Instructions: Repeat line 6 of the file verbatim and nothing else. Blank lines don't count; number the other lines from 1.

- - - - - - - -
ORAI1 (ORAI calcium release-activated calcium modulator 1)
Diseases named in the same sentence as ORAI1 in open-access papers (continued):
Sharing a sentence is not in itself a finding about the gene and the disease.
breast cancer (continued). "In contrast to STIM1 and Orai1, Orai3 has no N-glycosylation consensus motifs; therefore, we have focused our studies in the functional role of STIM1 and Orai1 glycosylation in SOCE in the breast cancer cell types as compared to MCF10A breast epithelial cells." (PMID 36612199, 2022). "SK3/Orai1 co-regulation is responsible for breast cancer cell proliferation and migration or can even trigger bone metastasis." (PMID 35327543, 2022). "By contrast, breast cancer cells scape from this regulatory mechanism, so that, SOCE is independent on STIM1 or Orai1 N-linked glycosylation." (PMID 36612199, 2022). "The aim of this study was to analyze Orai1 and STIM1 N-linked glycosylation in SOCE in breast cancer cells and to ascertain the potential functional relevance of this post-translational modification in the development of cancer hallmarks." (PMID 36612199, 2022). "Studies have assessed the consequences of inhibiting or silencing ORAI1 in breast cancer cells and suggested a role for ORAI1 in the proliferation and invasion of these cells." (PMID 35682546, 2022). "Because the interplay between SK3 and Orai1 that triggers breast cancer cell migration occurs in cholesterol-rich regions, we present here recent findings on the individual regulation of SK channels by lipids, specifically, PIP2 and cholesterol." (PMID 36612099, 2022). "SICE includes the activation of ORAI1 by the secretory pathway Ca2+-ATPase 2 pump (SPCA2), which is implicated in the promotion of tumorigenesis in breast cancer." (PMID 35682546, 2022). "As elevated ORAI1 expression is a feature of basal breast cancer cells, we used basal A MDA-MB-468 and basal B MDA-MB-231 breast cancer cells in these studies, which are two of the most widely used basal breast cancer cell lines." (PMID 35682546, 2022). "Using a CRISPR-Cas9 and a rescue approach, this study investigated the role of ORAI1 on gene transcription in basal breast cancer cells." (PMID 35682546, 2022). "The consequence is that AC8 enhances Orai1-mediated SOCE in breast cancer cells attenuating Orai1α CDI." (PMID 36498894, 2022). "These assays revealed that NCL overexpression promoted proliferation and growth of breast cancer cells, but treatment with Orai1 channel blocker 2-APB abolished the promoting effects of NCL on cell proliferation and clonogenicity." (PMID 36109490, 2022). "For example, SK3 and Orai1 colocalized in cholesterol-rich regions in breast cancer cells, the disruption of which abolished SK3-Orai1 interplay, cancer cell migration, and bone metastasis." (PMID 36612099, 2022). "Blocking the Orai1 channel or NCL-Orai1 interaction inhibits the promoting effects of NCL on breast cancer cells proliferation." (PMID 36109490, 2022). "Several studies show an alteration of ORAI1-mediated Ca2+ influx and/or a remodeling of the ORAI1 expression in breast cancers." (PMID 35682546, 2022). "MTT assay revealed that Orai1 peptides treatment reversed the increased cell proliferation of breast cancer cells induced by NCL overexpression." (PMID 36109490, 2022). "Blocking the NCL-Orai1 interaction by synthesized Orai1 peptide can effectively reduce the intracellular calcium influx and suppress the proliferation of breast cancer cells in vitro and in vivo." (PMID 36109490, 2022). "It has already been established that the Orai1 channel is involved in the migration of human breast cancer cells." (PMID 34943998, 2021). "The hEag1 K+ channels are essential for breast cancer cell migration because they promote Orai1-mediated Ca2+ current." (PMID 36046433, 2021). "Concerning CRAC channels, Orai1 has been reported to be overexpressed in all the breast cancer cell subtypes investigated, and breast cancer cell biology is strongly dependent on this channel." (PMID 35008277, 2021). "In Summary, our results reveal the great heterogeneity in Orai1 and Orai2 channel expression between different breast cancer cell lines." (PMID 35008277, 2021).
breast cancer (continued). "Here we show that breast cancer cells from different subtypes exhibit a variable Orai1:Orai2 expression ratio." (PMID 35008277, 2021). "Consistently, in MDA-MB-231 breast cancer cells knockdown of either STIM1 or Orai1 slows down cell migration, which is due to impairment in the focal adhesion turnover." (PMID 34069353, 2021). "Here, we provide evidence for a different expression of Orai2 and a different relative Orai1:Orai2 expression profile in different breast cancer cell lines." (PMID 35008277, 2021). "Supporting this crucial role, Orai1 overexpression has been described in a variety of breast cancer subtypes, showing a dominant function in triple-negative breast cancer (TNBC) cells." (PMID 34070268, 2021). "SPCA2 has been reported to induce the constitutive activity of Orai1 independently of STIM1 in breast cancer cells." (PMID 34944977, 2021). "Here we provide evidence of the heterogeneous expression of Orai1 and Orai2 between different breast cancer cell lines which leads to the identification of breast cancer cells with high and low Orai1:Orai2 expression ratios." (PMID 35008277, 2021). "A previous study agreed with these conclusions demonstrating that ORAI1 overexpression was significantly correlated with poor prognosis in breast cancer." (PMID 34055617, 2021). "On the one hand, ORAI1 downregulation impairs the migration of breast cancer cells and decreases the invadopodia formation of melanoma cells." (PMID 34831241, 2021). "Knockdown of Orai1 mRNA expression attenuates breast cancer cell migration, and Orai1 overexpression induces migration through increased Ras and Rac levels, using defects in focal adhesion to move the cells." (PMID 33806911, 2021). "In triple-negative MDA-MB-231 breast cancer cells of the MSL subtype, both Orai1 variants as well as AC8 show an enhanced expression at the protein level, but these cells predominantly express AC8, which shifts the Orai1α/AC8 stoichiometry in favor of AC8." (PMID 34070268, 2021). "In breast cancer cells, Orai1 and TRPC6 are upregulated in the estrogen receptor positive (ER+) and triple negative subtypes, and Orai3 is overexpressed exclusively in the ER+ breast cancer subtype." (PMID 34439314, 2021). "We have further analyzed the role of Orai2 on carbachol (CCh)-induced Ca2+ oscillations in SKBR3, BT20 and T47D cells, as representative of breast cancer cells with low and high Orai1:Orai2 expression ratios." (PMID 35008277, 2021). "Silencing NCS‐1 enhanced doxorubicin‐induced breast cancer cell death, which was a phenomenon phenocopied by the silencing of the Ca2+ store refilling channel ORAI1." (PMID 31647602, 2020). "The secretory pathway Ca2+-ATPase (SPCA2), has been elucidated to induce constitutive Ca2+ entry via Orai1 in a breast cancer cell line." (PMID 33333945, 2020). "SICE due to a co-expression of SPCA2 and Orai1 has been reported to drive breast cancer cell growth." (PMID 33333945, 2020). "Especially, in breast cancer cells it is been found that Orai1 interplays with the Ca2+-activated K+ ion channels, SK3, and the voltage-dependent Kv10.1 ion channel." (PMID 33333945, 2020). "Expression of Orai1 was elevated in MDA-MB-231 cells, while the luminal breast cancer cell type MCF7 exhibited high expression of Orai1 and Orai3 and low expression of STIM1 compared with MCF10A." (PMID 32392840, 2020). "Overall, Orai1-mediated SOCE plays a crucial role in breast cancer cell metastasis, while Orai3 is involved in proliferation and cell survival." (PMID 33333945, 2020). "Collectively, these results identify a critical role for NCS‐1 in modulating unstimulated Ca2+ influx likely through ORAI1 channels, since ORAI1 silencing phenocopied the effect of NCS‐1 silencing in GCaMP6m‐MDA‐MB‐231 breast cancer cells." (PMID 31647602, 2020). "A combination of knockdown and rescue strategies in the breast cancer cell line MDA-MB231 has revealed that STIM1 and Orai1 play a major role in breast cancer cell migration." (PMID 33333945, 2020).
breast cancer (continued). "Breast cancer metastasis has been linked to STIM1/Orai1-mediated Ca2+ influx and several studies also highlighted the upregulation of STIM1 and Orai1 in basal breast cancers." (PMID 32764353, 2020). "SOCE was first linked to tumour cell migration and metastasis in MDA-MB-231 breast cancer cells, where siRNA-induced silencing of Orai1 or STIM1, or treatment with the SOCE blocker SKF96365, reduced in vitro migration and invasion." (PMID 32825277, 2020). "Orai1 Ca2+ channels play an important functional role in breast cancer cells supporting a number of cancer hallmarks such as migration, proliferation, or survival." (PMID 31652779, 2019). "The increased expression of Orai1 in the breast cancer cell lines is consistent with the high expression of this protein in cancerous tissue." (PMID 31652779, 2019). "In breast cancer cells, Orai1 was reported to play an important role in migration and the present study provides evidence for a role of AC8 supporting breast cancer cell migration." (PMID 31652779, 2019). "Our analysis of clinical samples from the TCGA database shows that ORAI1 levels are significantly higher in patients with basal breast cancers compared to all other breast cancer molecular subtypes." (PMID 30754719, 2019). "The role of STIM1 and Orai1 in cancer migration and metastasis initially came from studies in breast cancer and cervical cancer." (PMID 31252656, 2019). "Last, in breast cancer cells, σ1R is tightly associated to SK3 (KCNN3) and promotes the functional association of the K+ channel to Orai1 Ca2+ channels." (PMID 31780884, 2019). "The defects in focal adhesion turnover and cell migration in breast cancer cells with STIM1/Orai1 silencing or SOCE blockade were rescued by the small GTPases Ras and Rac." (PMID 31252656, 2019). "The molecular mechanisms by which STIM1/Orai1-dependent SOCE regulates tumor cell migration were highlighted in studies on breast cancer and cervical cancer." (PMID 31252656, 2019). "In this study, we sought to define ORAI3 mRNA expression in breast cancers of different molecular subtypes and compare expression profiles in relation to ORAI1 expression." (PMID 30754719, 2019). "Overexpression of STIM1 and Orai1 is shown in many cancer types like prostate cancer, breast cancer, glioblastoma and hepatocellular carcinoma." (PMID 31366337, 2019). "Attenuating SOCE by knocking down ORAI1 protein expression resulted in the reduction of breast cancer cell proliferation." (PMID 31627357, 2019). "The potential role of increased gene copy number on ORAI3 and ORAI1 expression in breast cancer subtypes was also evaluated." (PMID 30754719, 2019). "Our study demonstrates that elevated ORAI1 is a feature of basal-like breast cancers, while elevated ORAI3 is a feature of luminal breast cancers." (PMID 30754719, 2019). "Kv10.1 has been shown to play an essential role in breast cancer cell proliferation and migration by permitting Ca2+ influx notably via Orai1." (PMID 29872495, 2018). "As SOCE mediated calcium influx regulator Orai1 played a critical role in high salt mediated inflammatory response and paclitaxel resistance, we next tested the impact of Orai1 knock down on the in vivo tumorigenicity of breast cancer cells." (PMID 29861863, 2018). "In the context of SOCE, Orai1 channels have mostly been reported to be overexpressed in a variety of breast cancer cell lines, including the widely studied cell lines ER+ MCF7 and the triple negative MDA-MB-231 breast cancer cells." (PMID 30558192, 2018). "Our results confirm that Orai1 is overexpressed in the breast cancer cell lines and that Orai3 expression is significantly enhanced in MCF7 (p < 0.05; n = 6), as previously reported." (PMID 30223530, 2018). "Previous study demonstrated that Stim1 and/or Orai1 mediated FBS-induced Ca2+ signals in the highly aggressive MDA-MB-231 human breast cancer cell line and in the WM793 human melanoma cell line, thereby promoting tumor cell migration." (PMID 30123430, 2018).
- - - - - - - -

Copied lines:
breast cancer (continued). "Breast cancer metastasis has been linked to STIM1/Orai1-mediated Ca2+ influx and several studies also highlighted the upregulation of STIM1 and Orai1 in basal breast cancers." (PMID 32764353, 2020). "SOCE was first linked to tumour cell migration and metastasis in MDA-MB-231 breast cancer cells, where siRNA-induced silencing of Orai1 or STIM1, or treatment with the SOCE blocker SKF96365, reduced in vitro migration and invasion." (PMID 32825277, 2020). "Orai1 Ca2+ channels play an important functional role in breast cancer cells supporting a number of cancer hallmarks such as migration, proliferation, or survival." (PMID 31652779, 2019). "The increased expression of Orai1 in the breast cancer cell lines is consistent with the high expression of this protein in cancerous tissue." (PMID 31652779, 2019). "In breast cancer cells, Orai1 was reported to play an important role in migration and the present study provides evidence for a role of AC8 supporting breast cancer cell migration." (PMID 31652779, 2019). "Our analysis of clinical samples from the TCGA database shows that ORAI1 levels are significantly higher in patients with basal breast cancers compared to all other breast cancer molecular subtypes." (PMID 30754719, 2019). "The role of STIM1 and Orai1 in cancer migration and metastasis initially came from studies in breast cancer and cervical cancer." (PMID 31252656, 2019). "Last, in breast cancer cells, σ1R is tightly associated to SK3 (KCNN3) and promotes the functional association of the K+ channel to Orai1 Ca2+ channels." (PMID 31780884, 2019). "The defects in focal adhesion turnover and cell migration in breast cancer cells with STIM1/Orai1 silencing or SOCE blockade were rescued by the small GTPases Ras and Rac." (PMID 31252656, 2019). "The molecular mechanisms by which STIM1/Orai1-dependent SOCE regulates tumor cell migration were highlighted in studies on breast cancer and cervical cancer." (PMID 31252656, 2019). "In this study, we sought to define ORAI3 mRNA expression in breast cancers of different molecular subtypes and compare expression profiles in relation to ORAI1 expression." (PMID 30754719, 2019). "Overexpression of STIM1 and Orai1 is shown in many cancer types like prostate cancer, breast cancer, glioblastoma and hepatocellular carcinoma." (PMID 31366337, 2019). "Attenuating SOCE by knocking down ORAI1 protein expression resulted in the reduction of breast cancer cell proliferation." (PMID 31627357, 2019). "The potential role of increased gene copy number on ORAI3 and ORAI1 expression in breast cancer subtypes was also evaluated." (PMID 30754719, 2019). "Our study demonstrates that elevated ORAI1 is a feature of basal-like breast cancers, while elevated ORAI3 is a feature of luminal breast cancers." (PMID 30754719, 2019). "Kv10.1 has been shown to play an essential role in breast cancer cell proliferation and migration by permitting Ca2+ influx notably via Orai1." (PMID 29872495, 2018). "As SOCE mediated calcium influx regulator Orai1 played a critical role in high salt mediated inflammatory response and paclitaxel resistance, we next tested the impact of Orai1 knock down on the in vivo tumorigenicity of breast cancer cells." (PMID 29861863, 2018). "In the context of SOCE, Orai1 channels have mostly been reported to be overexpressed in a variety of breast cancer cell lines, including the widely studied cell lines ER+ MCF7 and the triple negative MDA-MB-231 breast cancer cells." (PMID 30558192, 2018). "Our results confirm that Orai1 is overexpressed in the breast cancer cell lines and that Orai3 expression is significantly enhanced in MCF7 (p < 0.05; n = 6), as previously reported." (PMID 30223530, 2018). "Previous study demonstrated that Stim1 and/or Orai1 mediated FBS-induced Ca2+ signals in the highly aggressive MDA-MB-231 human breast cancer cell line and in the WM793 human melanoma cell line, thereby promoting tumor cell migration." (PMID 30123430, 2018).